The climber pits are a great example of how WSUD can be customised to fit within defined site constraints and create a successful outcome.Pru Smith, Team Leader - Landscape and Design

Base of climber pit

Climbing plants thriving in pit

Integration into the streetscape

Glenferrie Road Climber Pits

City of Boroondara

Glenferrie Road, Hawrthorn, VIC | Map:

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Project Overview

The City of Boroondara has undertaken an innovative project to treat stormwater and improve the streetscape amenity along Glenferrie Road in Hawthorn: Six climber frames located over bio-retention pits (‘climber pits’) were custom-designed and installed on the footpath. The concept was developed by Boroondara's landscape architects in response to the space constraints on the footpaths of Glenferrie Road, which did not allow the use of traditional street trees or WSUD street tree pits.

Early on in the concept phase, Boroondara’s Landscape Architects took a holistic cross-council approach to the design by convening a series of internal workshops which included representatives from the Engineering and Traffic, Projects and Strategy, and Parks and Gardens departments. The workshops ensured early endorsement by all departments which in turn facilitated a smooth design and implementation process.

This project has been considered a great success and more climber frames and bio-retention pits are expected to be installed in other streetscapes across Boroondara.

Drivers and Objectives

This project was driven by the desire to ‘green’ Glenferrie Road, which is a high profile shopping strip with limited room for traditional style street trees and planting.

Another key objective was to capitalise on the opportunity for the system to treat urban stormwater.


City of Boroondara (Responsible Council)
Melbourne Water - Living Rivers (Funding Partner)
Aurecon (Design Consultants)

Project Outcomes

Creation of an attractive green streetscape – The benefits of using climbing plants as opposed to trees are that the root system takes up less room, and that they do not have the spreading canopy of a traditional street tree. This allows climber frames to be located in more constrained streetscapes where existing underground services and overhead roof canopies can often limit street greening opportunities.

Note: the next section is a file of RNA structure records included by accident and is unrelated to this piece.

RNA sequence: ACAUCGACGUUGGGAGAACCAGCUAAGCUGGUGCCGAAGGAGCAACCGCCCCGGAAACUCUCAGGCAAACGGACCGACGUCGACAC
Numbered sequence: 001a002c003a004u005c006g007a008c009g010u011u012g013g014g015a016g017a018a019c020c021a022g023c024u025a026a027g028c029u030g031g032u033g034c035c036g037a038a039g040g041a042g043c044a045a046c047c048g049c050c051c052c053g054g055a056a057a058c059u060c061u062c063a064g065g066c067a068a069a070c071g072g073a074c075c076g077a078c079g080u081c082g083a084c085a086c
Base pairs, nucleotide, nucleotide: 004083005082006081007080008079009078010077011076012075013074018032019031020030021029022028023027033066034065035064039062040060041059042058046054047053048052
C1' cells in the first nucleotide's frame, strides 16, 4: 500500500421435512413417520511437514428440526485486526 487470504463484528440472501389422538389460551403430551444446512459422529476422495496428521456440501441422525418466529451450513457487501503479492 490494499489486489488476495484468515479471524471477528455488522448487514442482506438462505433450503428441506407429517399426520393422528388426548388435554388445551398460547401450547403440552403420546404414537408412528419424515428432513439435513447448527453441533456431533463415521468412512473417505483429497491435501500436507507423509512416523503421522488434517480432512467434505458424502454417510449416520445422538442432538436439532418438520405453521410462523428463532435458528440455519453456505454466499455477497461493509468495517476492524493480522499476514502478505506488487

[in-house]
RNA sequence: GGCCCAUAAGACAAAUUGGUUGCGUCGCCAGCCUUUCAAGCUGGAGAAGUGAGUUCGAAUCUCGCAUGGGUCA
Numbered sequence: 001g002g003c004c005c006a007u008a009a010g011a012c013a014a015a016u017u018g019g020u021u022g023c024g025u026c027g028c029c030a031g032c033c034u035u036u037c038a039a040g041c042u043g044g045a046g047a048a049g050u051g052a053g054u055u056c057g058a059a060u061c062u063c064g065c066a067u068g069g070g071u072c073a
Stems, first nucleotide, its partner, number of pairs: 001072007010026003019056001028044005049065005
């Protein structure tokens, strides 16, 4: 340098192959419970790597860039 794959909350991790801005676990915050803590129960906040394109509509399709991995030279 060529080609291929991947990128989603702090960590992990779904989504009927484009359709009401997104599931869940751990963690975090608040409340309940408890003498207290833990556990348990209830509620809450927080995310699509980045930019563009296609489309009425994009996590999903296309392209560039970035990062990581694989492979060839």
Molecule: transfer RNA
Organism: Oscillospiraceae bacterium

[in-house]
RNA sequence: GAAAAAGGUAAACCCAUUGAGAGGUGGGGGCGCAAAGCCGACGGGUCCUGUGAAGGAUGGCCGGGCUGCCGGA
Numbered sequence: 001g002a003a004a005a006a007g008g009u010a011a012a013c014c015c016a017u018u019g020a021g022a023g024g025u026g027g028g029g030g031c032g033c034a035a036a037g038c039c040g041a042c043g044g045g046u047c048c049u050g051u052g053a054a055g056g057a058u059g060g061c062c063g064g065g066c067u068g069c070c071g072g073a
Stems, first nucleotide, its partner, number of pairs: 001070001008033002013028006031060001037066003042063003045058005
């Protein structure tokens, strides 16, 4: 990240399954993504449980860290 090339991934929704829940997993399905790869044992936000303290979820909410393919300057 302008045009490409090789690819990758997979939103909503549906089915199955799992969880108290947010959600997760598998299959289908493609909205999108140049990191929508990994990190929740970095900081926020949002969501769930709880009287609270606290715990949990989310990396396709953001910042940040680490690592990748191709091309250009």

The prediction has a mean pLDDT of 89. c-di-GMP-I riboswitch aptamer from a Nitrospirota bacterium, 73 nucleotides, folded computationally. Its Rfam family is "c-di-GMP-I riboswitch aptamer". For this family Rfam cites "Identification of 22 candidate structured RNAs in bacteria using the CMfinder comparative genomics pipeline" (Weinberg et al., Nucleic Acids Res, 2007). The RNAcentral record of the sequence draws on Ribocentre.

Stormwater treatment – In addition to greening the streetscape, the climber pits treat the road runoff before it gets discharged into the conventional drainage system, thereby contributing to the protection of receiving waters.

Community education and engagement – the surrounding residents were informed about the project and the timing of implementation. Council representatives also met individually with businesses directly adjacent to each of the sites to establish support prior to works being undertaken. These actions ensured strong up-front community support for the project.

Facilitated maintenance procedures - A key design detail to assist with maintenance of the pits was the inclusion of a permeable mesh-like plastic mat on top of the media. When the pit is being accessed for maintenance, the crew can quickly shovel out any collected rubbish and leaf litter without removing filter media or damaging plant roots.

Lessons Learnt

Council recognised that a key element to the success and buy-in of the project was the early engagement of internal stakeholders. This gave other council departments the opportunity to input into the design process.

Another lesson was the importance of public education for community acceptance of this type of asset. Following installation of the climber frames, Council received significant queries from the community. Indeed, Glenferrie Road is a shopping strip that attracts a broad range of stakeholders. As a result, Council responded by temporarily installing posters on the frames to communicate their intent and purpose. Whilst permanent signs cannot be installed due to space constraints, Council promotes this project via other means such as their website.

Council highlights that it is important for regular maintenance to be undertaken by someone with experience in WSUD infrastructure. Engaging a contractor with this experience allowed the maintenance regime to be reviewed in 2012 and the frequency of litter and sediment removal within the pits to be reduced to occur monthly. This is in line with similar systems within Melbourne and is being monitored to ensure adequate functioning of the pits.

Project Cost

$88,500 for implementation of six climber frames (excludes one-off research, prototyping and design fees), of which $65,000 was funded by Melbourne Water – Living Rivers.


2007/2008 – Design
2008/2009 – Implementation


T 03 9278 4011